By Yacob Arsano (Ph.D.)[1]

College of Social Sciences, Addis Ababa University

 

Abstract

Grand Ethiopian Renaissance Dam (GERD)  has been under construction since April 2011 within Ethiopian territory on Abbay river, the main tributary to the Nile river. GERD is an ongoing dam project which follows a long line of dams previously constructed in the Eastern Nile Basin. The major dams constructed include Sennar (1925), Rossaries (1967) and Merowe Dam (2009) in Sudan; and First Aswan Dam (1902) and High Aswan Dam (1970) in Egypt.

Leaving behind the initial dispute about the propriety of the construction of GERD by upstream Ethiopia, the three governments settled to engage in the intensive negotiation tracks; and the heart of the negotiation precipitated to the issues of filling and operation of GERD. The central focus of the present paper is to examine the opportunities and challenges of the Tripartite Diplomacy on GERD.

Keeping to their respective national perspectives throughout the negotiation process downstream Egypt holds the perspective of monopoly right on the entire waters of the Nile, while Ethiopia keeps to the principle of equitable and reasonable utilization and management of the waters of the Nile for all riparian nations. Sudan changed positions and Egypt labored to drag the negotiation through the corridors of the USA White House, UNSC, and the League of Arab States.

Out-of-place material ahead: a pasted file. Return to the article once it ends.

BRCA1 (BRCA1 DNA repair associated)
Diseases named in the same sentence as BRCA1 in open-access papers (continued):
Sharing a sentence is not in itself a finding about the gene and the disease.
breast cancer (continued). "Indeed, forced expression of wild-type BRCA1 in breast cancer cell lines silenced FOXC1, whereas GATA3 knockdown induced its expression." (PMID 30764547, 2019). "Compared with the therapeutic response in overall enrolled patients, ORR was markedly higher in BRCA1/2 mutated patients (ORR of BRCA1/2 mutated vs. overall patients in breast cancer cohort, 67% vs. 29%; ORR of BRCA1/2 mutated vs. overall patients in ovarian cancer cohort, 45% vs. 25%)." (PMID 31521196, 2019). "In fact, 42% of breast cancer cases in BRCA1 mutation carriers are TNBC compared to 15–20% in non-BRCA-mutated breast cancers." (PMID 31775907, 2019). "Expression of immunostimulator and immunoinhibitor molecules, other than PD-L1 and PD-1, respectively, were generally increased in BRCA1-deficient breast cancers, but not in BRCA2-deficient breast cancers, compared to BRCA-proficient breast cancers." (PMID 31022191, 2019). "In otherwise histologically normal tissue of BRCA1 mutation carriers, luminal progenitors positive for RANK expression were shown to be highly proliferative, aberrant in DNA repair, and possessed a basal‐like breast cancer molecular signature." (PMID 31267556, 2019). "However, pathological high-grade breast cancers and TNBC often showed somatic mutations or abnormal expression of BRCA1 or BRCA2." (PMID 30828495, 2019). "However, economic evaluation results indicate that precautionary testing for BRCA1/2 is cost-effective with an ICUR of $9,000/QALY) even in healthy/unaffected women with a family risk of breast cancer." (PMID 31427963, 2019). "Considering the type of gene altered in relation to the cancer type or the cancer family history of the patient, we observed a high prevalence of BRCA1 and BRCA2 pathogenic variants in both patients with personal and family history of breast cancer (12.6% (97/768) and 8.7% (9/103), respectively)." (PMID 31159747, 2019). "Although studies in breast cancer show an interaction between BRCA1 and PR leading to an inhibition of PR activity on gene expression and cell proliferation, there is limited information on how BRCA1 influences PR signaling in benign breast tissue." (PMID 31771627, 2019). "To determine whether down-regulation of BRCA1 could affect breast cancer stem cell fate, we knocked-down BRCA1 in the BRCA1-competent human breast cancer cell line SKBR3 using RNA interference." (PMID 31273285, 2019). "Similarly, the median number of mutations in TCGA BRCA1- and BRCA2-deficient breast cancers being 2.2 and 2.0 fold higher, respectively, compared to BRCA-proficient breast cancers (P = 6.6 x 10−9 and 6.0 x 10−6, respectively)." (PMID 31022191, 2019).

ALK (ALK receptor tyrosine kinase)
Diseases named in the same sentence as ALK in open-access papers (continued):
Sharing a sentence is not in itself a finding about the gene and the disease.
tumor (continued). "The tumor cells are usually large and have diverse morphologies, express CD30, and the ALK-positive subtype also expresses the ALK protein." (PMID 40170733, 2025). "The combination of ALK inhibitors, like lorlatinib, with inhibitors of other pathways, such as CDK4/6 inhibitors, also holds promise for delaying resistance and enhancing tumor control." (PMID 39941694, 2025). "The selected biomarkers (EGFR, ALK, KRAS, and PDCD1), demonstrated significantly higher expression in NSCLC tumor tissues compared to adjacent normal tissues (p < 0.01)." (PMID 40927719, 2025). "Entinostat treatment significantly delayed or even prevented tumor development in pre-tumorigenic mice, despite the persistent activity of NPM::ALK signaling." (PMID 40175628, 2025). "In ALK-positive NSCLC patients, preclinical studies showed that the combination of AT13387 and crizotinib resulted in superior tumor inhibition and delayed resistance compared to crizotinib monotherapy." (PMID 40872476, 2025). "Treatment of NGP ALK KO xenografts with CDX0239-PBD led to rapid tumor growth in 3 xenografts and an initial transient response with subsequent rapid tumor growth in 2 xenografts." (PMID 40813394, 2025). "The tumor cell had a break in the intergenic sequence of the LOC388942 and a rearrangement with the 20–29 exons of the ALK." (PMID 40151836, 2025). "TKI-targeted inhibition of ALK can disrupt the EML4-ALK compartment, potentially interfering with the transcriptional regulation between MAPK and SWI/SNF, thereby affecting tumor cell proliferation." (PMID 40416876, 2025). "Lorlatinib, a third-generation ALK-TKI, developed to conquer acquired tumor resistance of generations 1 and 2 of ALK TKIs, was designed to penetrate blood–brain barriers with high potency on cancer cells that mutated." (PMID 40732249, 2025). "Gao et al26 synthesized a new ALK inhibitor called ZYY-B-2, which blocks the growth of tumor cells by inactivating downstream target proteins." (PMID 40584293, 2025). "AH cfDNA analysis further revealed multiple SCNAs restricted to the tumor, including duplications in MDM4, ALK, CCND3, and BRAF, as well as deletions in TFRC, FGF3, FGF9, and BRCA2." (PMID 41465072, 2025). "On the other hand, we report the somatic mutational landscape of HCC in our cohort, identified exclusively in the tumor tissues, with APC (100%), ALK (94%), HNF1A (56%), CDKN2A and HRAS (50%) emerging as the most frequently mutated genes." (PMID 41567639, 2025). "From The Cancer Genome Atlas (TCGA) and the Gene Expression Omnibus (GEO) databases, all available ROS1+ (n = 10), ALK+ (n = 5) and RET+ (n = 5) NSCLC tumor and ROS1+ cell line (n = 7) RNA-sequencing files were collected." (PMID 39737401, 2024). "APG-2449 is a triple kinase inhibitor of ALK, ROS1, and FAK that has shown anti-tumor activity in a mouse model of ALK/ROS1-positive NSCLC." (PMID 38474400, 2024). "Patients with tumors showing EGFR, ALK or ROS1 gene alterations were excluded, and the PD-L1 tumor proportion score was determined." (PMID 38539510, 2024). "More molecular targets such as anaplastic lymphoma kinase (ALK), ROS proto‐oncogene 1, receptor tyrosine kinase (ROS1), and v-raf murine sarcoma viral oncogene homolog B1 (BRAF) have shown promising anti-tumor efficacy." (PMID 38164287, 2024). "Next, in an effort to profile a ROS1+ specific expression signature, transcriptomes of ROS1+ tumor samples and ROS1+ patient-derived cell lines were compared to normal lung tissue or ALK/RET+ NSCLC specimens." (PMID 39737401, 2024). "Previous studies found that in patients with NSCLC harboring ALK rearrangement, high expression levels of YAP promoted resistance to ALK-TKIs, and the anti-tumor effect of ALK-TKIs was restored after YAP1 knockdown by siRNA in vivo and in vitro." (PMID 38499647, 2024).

Ethiopia is fully engaged in the filling and operating of the Dam in line with the tripartite Declaration of Principles of 2015, the Tripartite GERD negotiation is still on-going under the observation of the AU Presidency. One would observe that the real test of the GERD negotiation is that the three states continue to pursue to gain from the negotiations at the same time making every effort to minimize the challenges thereof.

[1] Yacob Arsano, PhD, Assoc. professor of political science & international relations at Addis Ababa University; advisor to the Ethiopian Ministries of Water Resources and Foreign Affairs on hydro-politics in the Nile Basin and Northeastern Africa; member of GERD Negotiation Team. Formerly head of department of political science & international relations, dean of college of social sciences and director for Addis Ababa University Press.


[1] Yacob Arsano, PhD, Assoc. professor of political science & international relations at Addis Ababa University; advisor to the Ethiopian Ministries of Water Resources and Foreign Affairs on hydro-politics in the Nile Basin and Northeastern Africa; member of GERD Negotiation Team. Formerly head of department of political science & international relations, dean of college of social sciences and director for Addis Ababa University Press

 

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